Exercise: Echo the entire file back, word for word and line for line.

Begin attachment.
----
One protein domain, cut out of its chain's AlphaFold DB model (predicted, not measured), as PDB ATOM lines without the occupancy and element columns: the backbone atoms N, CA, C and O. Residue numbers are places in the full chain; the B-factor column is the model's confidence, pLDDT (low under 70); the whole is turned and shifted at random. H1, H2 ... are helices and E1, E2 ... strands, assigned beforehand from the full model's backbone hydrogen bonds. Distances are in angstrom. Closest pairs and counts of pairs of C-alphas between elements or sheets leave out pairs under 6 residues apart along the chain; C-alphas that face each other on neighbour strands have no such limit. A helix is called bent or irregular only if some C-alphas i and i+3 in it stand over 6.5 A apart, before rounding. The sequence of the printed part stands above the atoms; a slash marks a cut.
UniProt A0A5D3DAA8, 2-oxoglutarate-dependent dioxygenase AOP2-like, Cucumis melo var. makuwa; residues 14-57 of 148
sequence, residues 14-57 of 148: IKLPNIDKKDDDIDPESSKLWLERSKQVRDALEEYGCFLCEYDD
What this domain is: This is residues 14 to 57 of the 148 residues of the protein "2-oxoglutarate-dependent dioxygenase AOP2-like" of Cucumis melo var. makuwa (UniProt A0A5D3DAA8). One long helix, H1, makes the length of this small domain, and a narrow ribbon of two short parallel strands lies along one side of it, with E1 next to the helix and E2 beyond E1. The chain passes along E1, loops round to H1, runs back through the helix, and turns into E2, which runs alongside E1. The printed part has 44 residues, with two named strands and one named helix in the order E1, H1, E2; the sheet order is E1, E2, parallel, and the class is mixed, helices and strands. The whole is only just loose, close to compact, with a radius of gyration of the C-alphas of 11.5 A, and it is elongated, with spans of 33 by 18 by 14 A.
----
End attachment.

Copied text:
One protein domain, cut out of its chain's AlphaFold DB model (predicted, not measured), as PDB ATOM lines without the occupancy and element columns: the backbone atoms N, CA, C and O. Residue numbers are places in the full chain; the B-factor column is the model's confidence, pLDDT (low under 70); the whole is turned and shifted at random. H1, H2 ... are helices and E1, E2 ... strands, assigned beforehand from the full model's backbone hydrogen bonds. Distances are in angstrom. Closest pairs and counts of pairs of C-alphas between elements or sheets leave out pairs under 6 residues apart along the chain; C-alphas that face each other on neighbour strands have no such limit. A helix is called bent or irregular only if some C-alphas i and i+3 in it stand over 6.5 A apart, before rounding. The sequence of the printed part stands above the atoms; a slash marks a cut.
UniProt A0A5D3DAA8, 2-oxoglutarate-dependent dioxygenase AOP2-like, Cucumis melo var. makuwa; residues 14-57 of 148
sequence, residues 14-57 of 148: IKLPNIDKKDDDIDPESSKLWLERSKQVRDALEEYGCFLCEYDD
What this domain is: This is residues 14 to 57 of the 148 residues of the protein "2-oxoglutarate-dependent dioxygenase AOP2-like" of Cucumis melo var. makuwa (UniProt A0A5D3DAA8). One long helix, H1, makes the length of this small domain, and a narrow ribbon of two short parallel strands lies along one side of it, with E1 next to the helix and E2 beyond E1. The chain passes along E1, loops round to H1, runs back through the helix, and turns into E2, which runs alongside E1. The printed part has 44 residues, with two named strands and one named helix in the order E1, H1, E2; the sheet order is E1, E2, parallel, and the class is mixed, helices and strands. The whole is only just loose, close to compact, with a radius of gyration of the C-alphas of 11.5 A, and it is elongated, with spans of 33 by 18 by 14 A.